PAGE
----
Sean Bean as John Ryder
Sophia Bush as Grace Andrews
Zachary Knighton as Jim Halsey
Neal McDonough as Lieutenant Esteridge
Directed by Dave Meyers
This remake of the 1986 cult classic of the same name delivers some cheap scares and ample gore, but fails to muster any true excitement or suspense.
While on a routine road trip to meet some friends, two college aged lovers become pursued by a mysterious hitchhiker with deadly ambitions.
"The Hitcher" is the latest in a long line of horror remakes plaguing movie theaters. It teams token TV sex kitten Sophia Bush ("One Tree Hill") with newcomer Zachary Knighton (an unconvincing doppelganger for "House of Wax" star and "Supernatural" heartthrob Jared Padalecki) and sends them on a road trip that's destined to end in bloodshed. Sean Bean plays John Ryder, a vicious man on an unexplained mission to kill. When the young couple invite Ryder into their car for a quick ride to a nearby hotel, he traps them in a fairly mundane game of cat and mouse that's as tired and clichéd as the expression "cat and mouse" itself.
This is a dull piece of horror schlock guaranteed to elicit plenty of titters from its audience and only a few valueless gasps of shock. There's nearly a dozen times during the film's brief 84 minute runtime when something menacing pops into frame from an off screen source. This cheap ploy is mildly unnerving, but by the third or fourth time it rolls around the audience has become so clued in to the movie's tricks that it barely merits a jolt. The fright these moments create is simple, sudden, and short lived. It's hard to find a really good scare or a genuine moment of suspense anywhere in this mixed bag of gimmicks.
The couple's initial encounter with Ryder is staged with a believable and eerie intensity, but the film soon plummets into the abyss of implausibility. What starts out as an utterly disturbing invasion of personal space and betrayal of trust morphs into an on the run thriller full of surreal plot twists and grotesque violence. The movie's edge gets quickly lost in the shuffle and it begins to feel like just another dumb blood and guts horror flick. By its end, it has become some ludicrous and bloodthirsty that nothing really matters anymore.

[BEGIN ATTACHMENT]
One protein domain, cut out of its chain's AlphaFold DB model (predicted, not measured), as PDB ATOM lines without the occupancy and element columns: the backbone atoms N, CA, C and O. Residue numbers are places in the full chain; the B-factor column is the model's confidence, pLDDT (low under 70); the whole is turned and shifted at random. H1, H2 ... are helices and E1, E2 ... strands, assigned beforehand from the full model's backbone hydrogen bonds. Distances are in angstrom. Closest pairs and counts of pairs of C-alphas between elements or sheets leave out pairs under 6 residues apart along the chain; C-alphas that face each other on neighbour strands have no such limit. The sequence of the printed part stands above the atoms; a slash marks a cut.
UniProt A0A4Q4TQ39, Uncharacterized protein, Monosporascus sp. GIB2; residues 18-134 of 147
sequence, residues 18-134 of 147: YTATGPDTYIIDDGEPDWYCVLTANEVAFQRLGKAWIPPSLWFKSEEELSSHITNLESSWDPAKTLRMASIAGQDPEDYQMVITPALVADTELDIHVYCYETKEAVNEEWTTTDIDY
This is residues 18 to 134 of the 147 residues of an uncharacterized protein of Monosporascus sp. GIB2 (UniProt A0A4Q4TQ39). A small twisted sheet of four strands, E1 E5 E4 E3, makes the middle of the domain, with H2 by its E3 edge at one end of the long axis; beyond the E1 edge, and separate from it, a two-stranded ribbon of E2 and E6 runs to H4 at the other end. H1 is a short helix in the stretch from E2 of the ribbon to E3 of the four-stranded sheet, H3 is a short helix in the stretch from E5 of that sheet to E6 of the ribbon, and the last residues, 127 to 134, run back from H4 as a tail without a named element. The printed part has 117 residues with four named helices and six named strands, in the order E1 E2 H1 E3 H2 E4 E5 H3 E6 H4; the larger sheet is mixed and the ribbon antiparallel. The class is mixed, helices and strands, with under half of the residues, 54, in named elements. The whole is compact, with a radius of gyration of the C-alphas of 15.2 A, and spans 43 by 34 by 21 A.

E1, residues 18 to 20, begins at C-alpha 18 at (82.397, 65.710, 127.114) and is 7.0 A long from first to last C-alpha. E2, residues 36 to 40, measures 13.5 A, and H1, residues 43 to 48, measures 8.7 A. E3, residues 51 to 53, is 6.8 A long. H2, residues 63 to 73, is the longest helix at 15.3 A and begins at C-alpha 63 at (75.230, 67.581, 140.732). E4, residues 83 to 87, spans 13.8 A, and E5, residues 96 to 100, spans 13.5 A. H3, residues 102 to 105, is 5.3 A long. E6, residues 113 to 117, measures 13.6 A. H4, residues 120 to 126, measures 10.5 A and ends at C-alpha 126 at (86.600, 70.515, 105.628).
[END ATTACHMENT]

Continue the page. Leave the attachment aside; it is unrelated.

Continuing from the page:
There is a kernel of truth imbedded in Sean Bean's steely eyed performance as John Ryder, but it's so underdeveloped and unused that even Bean's best efforts go to waste. He makes John Ryder a charismatic creepster with a two sided demeanor that delivers both rough charm and unnerving intimidation. Unfortunately, we're never given the opportunity to peak behind his haunted eyes and see the inner workings of a mad man. He plays mind games with his prey, but we never really sense an actual motive behind his cruelty. There are hints that he may have suffered a tragic past, but there is never really any concrete explanation for his interest in his sadistic pursuits. Had he been granted greater pathos, the film might have been able to carry itself more proudly as the ghastly portrait of a killer. Sadly, the filmmakers had no such interest in more complete storytelling. Instead we're faced with an ugly and uninteresting splatterfest that plays out like a guidebook to horror movie clichés.
The Bottom Line:
Horror purists might consider this to be a messy good time and some nonserious viewers might enjoy it as a humorously awful gross out movie, but its cheap scares and thin narrative will not be worth the price of admission for most moviegoers.